Soyoung Lee is a PhD candidate in the Department of Political Science, Stanford University. Her dissertation project explores why people are willing to go to war over certain issues but not others, when an issue becomes symbolic to the nation, and how this process affects international conflict. Her research agenda also includes topics of nationalism, international rivalries, and alliance politics. She plans to use survey experiments to explore what conditions determine issue salience, or public perception of the value of an issue at stake.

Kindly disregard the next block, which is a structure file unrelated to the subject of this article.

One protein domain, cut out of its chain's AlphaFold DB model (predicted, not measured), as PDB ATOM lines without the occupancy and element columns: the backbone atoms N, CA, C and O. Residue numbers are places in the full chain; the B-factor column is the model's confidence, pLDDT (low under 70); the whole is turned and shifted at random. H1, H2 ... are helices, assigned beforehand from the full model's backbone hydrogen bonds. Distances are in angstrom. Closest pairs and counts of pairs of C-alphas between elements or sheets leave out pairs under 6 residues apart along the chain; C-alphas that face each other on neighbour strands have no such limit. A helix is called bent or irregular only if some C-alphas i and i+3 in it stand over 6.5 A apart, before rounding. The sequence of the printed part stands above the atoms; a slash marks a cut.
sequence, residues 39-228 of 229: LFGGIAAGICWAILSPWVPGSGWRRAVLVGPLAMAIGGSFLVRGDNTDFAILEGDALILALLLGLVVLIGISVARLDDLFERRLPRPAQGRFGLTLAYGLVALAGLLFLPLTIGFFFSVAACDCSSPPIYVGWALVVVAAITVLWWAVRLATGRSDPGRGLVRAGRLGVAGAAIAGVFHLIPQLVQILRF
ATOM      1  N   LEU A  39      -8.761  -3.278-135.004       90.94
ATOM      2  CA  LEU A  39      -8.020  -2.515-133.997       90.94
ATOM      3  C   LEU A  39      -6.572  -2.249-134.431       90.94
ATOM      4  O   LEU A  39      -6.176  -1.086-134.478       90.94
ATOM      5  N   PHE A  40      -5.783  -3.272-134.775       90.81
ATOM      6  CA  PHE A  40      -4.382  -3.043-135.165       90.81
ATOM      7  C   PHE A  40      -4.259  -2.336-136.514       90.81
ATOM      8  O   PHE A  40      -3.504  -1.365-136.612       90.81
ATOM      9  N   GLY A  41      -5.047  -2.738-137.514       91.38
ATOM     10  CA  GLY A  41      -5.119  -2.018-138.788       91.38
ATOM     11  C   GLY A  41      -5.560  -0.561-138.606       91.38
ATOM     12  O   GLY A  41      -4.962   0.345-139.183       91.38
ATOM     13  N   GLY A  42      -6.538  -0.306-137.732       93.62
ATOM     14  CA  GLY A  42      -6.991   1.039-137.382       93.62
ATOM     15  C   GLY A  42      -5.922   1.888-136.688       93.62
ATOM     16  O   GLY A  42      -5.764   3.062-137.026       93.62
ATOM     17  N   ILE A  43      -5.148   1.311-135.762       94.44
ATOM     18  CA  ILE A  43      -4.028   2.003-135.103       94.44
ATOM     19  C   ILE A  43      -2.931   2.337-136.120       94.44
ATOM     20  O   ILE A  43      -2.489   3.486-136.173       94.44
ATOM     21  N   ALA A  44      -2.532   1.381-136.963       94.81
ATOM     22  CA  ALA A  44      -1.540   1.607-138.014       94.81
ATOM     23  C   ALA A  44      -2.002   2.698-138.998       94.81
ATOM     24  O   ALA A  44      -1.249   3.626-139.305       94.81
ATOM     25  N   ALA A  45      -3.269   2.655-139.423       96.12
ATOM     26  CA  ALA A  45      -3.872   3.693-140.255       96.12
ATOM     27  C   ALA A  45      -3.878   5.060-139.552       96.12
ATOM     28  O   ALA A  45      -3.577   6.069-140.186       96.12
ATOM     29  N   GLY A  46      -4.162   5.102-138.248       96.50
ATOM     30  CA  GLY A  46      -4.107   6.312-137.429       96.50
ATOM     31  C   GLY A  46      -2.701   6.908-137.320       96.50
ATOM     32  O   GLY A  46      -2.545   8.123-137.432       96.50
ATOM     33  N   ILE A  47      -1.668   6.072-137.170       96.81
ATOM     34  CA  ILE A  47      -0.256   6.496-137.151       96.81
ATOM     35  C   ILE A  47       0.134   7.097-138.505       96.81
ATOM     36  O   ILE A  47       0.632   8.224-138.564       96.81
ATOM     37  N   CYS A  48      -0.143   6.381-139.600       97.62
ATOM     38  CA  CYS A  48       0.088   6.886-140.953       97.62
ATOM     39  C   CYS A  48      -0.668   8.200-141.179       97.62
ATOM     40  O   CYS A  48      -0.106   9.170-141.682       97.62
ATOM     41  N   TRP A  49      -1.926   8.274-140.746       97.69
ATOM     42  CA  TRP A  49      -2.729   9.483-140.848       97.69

People are often willing to go to war over territory that has little strategic or economic value. They are also willing to fight over historical apologies and deaths of co-nationals that do not directly impact their livelihood. Yet the amount of value placed on such abstract issues is puzzling, especially when considering how little willingness there is to fight for issues that do have clear material value. For example, trade treaties can directly affect an individual's employment, but they rarely invoke as much public attention or outrage. So why is there more public willingness to fight over issues that are abstract than over issues that are economically more valuable? More broadly, when do international issues become valuable to the nation and worth undertaking costly actions for?